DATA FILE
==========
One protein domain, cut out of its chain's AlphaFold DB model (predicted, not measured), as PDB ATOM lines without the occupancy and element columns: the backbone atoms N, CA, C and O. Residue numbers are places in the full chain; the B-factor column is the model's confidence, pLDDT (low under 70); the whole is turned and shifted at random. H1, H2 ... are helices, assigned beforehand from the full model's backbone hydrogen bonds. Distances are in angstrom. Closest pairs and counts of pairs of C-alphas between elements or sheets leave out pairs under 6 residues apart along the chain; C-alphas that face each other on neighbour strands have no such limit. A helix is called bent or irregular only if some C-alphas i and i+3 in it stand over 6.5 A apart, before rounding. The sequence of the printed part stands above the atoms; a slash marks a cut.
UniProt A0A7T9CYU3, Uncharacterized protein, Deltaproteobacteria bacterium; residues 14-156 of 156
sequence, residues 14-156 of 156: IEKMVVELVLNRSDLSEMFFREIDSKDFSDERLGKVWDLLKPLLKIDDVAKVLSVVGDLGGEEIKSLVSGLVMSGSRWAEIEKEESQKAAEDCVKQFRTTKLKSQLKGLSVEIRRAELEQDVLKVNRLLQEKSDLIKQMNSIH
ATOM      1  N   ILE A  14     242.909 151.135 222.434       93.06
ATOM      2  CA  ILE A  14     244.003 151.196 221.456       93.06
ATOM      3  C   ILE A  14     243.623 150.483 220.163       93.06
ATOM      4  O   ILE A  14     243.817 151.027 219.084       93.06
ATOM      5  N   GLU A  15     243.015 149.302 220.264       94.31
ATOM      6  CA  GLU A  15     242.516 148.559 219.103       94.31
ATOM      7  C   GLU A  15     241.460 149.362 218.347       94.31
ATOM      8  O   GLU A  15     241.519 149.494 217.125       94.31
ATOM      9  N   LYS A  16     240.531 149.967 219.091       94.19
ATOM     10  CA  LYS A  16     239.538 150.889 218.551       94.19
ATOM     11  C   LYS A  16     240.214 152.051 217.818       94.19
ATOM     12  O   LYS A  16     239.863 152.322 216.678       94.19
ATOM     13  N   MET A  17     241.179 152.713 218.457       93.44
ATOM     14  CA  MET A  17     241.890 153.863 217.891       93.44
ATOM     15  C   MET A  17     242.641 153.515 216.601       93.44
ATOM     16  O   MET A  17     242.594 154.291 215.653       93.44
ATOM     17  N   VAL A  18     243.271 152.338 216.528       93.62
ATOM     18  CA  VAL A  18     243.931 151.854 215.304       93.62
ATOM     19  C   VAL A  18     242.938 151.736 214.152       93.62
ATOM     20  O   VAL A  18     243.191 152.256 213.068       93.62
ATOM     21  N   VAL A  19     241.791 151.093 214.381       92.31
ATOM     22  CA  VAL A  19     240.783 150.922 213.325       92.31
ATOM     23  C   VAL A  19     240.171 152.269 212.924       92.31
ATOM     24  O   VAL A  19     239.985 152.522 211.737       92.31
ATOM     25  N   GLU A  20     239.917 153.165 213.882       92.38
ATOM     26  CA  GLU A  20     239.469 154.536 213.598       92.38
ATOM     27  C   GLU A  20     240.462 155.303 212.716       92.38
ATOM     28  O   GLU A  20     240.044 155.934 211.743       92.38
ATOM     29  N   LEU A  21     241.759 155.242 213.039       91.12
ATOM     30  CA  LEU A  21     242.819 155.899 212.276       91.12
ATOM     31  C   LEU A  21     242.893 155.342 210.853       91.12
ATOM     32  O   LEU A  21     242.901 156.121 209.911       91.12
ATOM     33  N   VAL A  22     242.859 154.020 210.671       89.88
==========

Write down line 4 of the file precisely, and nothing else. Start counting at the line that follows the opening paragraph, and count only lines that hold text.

ATOM      2  CA  ILE A  14     244.003 151.196 221.456       93.06